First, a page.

254       For man or master. Then it follows thus:
255       Thou shalt be master, Tranio, in my stead,
256       Keep house and port and servants, as I should;
257       I will some other be- some Florentine,
258       Some Neapolitan, or meaner man of Pisa.
259       'Tis hatch'd, and shall be so. Tranio, at once
260       Uncase thee; take my colour'd hat and cloak.
261       When Biondello comes, he waits on thee;
262       But I will charm him first to keep his tongue.
 
263 Tranio.
264       [with TRANIO:]Amen, say we; we will be witnesses.
265       In brief, sir, sith it your pleasure is,
266       And I am tied to be obedient-
267       For so your father charg'd me at our parting:
268       'Be serviceable to my son' quoth he,
269       Although I think 'twas in another sense-
270       I am content to be Lucentio,
271       Because so well I love Lucentio.
 
272 Lucentio.
273       Tranio, be so because Lucentio loves;
274       And let me be a slave t' achieve that maid
275       Whose sudden sight hath thrall'd my wounded eye.
276       [Enter BIONDELLO.]
277       Here comes the rogue. Sirrah, where have you been?
 
278 Biondello.
279       Where have I been! Nay, how now! where are you?
280       Master, has my fellow Tranio stol'n your clothes?
281       Or you stol'n his? or both? Pray, what's the news?
 
282 Lucentio.
283       Sirrah, come hither; 'tis no time to jest,
284       And therefore frame your manners to the time.
285       Your fellow Tranio here, to save my life,
286       Puts my apparel and my count'nance on,
287       And I for my escape have put on his;
288       For in a quarrel since I came ashore
289       I kill'd a man, and fear I was descried.
290       Wait you on him, I charge you, as becomes,
291       While I make way from hence to save my life.
292       You understand me?
 
293 Biondello.
294       I, sir? Ne'er a whit.
 
295 Lucentio.
296       And not a jot of Tranio in your mouth:
297       Tranio is chang'd into Lucentio.
 
298 Biondello.
299       The better for him; would I were so too!
 
300 Tranio.
301       So could I, faith, boy, to have the next wish after,
302       That Lucentio indeed had Baptista's youngest daughter.
303       But, sirrah, not for my sake but your master's, I advise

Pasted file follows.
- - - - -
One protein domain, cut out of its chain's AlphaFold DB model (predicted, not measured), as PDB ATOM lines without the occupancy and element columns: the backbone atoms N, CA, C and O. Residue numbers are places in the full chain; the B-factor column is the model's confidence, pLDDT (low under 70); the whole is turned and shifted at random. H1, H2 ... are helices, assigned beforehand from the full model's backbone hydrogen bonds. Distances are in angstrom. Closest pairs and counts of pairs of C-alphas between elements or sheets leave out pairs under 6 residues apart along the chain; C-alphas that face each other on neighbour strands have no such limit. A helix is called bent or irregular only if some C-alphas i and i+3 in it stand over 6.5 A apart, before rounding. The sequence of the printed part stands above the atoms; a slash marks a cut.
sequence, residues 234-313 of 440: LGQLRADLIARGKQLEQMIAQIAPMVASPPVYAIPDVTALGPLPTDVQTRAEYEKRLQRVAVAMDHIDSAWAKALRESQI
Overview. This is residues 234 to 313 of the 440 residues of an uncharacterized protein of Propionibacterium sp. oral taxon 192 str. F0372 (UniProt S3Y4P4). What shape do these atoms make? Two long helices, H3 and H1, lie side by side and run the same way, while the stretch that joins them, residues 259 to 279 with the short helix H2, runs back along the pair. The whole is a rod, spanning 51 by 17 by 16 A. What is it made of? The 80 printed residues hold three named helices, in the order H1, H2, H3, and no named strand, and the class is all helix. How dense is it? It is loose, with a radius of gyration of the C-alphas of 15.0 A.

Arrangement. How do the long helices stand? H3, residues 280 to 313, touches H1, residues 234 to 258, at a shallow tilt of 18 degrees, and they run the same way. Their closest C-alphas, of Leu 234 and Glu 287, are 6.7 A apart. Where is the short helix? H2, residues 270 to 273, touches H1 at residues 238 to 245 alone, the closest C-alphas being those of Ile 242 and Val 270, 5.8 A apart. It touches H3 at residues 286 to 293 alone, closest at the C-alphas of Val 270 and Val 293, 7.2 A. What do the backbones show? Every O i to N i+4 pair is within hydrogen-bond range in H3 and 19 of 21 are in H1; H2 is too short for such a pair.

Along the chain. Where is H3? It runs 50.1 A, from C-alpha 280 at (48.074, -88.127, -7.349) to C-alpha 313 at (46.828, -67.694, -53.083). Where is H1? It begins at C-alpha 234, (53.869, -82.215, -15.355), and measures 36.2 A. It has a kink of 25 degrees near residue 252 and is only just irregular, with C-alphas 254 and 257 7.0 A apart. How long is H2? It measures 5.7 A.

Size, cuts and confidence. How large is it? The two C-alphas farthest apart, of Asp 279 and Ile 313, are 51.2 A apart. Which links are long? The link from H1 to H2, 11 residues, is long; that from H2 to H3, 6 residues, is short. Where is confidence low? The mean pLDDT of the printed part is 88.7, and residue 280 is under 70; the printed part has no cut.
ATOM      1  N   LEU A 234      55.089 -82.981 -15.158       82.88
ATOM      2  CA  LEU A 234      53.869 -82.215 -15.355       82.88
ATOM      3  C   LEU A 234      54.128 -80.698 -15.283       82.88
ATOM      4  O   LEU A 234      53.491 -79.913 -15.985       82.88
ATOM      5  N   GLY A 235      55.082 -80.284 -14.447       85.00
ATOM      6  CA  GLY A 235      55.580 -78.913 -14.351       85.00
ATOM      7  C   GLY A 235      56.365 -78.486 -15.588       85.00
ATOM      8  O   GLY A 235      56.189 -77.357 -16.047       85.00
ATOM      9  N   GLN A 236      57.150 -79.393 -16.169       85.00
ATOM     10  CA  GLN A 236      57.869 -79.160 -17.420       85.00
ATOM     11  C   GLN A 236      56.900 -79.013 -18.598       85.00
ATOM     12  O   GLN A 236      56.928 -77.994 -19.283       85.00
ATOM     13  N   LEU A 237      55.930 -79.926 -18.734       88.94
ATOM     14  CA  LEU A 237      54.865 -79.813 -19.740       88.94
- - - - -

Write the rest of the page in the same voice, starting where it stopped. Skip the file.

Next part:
304       You use your manners discreetly in all kind of companies.
305       When I am alone, why, then I am Tranio;
306       But in all places else your master Lucentio.
 
307 Lucentio.
308       Tranio, let's go.
309       One thing more rests, that thyself execute-
310       To make one among these wooers. If thou ask me why-
311       Sufficeth, my reasons are both good and weighty. Exeunt.
 
312 The Presenters above speak
 
313 First Servant.
314       My lord, you nod; you do not mind the play.
 
315 Christopher Sly.
316       Yes, by Saint Anne do I. A good matter, surely; comes there
317       any more of it?
 
318 Page.
319       My lord, 'tis but begun.
 
320 Christopher Sly.
321       'Tis a very excellent piece of work, madam lady
322       [with TRANIO:]Amen, say we; we will be witnesses.
 

2. Act I, Scene 2

0 Padua. Before HORTENSIO’S house
 
1 Enter PETRUCHIO and his man GRUMIO
 
2 Petruchio.
3       Verona, for a while I take my leave,
4       To see my friends in Padua; but of all
5       My best beloved and approved friend,
6       Hortensio; and I trow this is his house.
7       Here, sirrah Grumio, knock, I say.
8 Grumio.
9       Knock, sir! Whom should I knock?
10       Is there any man has rebus'd your worship?
11 Petruchio.
12       Villain, I say, knock me here soundly.
13 Grumio.
14       Knock you here, sir? Why, sir, what am I, sir, that I
15       should knock you here, sir?
16 Petruchio.
17       Villain, I say, knock me at this gate,
18       And rap me well, or I'll knock your knave's pate.